This is why Jews are at the front line of a battle, and not necessarily a physical battle. It is the battle to bring Heaven down to Earth and therefore Israel, and Jerusalem, is at the center of our battle. This is why we are ecstatic and rejoice when good and holy things occur in Israel and why we are hurt and grieve when tragedy occurs there, because we are Jews and are connected to Jerusalem in this way, here in America and everywhere.

The Rabbi also mentioned that he went on a trip one time but deliberately didn't know where he was going. He bought a ticket and only found out the destination once he was on the plane. He went with no money and no food and had to find out, once he got there, how to obtain kosher food and where to stay, etc... The point is that he was trying to remove himself from his sphere of comfort because one grows an incredible amount when they are removed from that sphere. Everybody has a different sphere of comfort, but the battle of the Jewish people is to step out of that sphere of comfort, which for many Jews means mitzvahs, the commandments in the Torah, and to grow from stepping out of it. That is the front line of the battle of the Jewish people.

Mind you, the Muslims have this fire inside them; they understand that that line is the front line of the battle, and like I told my friend, Rotem, that same Shabbat, it is not like we have to be like the Muslims with their fire, it is actually that we did have that fire before them and we just forgot how to have it. The Israelites whom fought for Israel when the Temple was standing, they had that fire. It is not uniquely and solely a Muslim thing, and we say that we do not want to be like our enemies, but it is par excellence a Jewish thing to have that fire! We do not need to learn it from them, they need to learn it from us! The only difference between our fire and their fire is that, excellently put by the Rabbi, we have the fire to bring Heaven down to Earth, while Muslims want to bring Earth up to Heaven. The fire can burn strong and bright but not be murderous; that is our type of fire, a holy fire.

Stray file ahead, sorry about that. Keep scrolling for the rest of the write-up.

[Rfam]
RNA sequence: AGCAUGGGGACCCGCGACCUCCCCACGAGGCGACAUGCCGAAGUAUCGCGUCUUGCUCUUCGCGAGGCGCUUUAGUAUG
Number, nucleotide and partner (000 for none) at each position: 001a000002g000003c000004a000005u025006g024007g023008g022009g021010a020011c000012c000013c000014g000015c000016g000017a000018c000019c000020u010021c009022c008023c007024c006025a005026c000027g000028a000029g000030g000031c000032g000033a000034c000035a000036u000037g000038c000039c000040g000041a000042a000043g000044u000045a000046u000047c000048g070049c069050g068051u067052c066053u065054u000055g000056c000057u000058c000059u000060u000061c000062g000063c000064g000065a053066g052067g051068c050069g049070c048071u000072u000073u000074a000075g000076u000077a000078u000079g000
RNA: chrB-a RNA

G-d says that "Lebanon is not sufficient kindling," and the fire will continue to burn until G-d decides that it is enough. We are in our Father's Hands now, thank G-d.

** My aside; a year ago, almost to the day (if not the day) occurred the Gaza Pullout where Israel pulled out settlements from Israeli territory in the Gaza Strip - the punishment is terrorism, for it was from the Gaza Strip where the three Jewish soldiers were captured. Had Israel not given them that land it would have not become the security risk that it did, and had it not become the security risk that it did, the terrorists from the Gaza Strip would have not kidnapped the Jewish soldiers, and had they not kidnapped the Jewish soldiers, Israel would not have asked for them back, and had not Israel asked for them back, Hezba-llah would have not said "no," and had not Hezba-llah said "no," Israel would have not attacked Lebanon and the situation that we are seeing today would have not have happened. But "dayeinu," that would have been sufficient for us! This is how the Gaza Pullout was the indirect/direct cause of Israel's bombing of Lebanon. G-d does what He wants and obviously this is G-d's will.

That date (the Pullout and the Kidnapping a year later) was also Tisha B'Av, the date of the destruction of both the first and second Temple, which Jews commemorate by fasting and reading Eicha, or Lamentations; the Prophet Jeremiah's account of the destruction. How is this related to Lebanon? Hezba-llah won't release the Jewish prisoners until Israel trades thousands of terrorists from Israeli prisons. Hashem's voice speaking? Absolutely. We give G-d's Holy Land to the people who want to dominate Israel and they rise up against us. The pullout was also global in scope, for Katrina hit right after the pullout, and just like innocent Jews in Israel were left homeless (and some are still living in refugee tents), thousands of innocent Americans were left homeless (and still are) in Louisianna. When G-d wants something to happen, it happens, as it says in Psalm 29, "The voice of Hashem frightens the hinds, and strips the forests bare; while in His Temple all proclaim, 'Glory!' Hashem sat enthroned at the Deluge; Hashem sits enthroned as King forever. Hashem will give might to His people, Hashem will bless His people with peace." Note: peace is the product of Israel's might; what is the product of Islam's might?







**I used to be a big-time Bob Marley fan. Marley says something amazing in his song "Ride Natty Ride." He says, "No judgement can ever be with water. No water can put out this fire." Years ago in high school before I became observant, this statement rang to me as being "Jewish."

1 comment:

Rina said...

Hi Yaniv its Sister Sebag,

I just wanted to thank you for this wonderful re-cap of the Rabbies speech. I was very sad to have missed it so it was very nice of you to write it out and it is very well written might I add-I definately learned a lot from it. These rabbies are just amazing! Thanks again, see ya!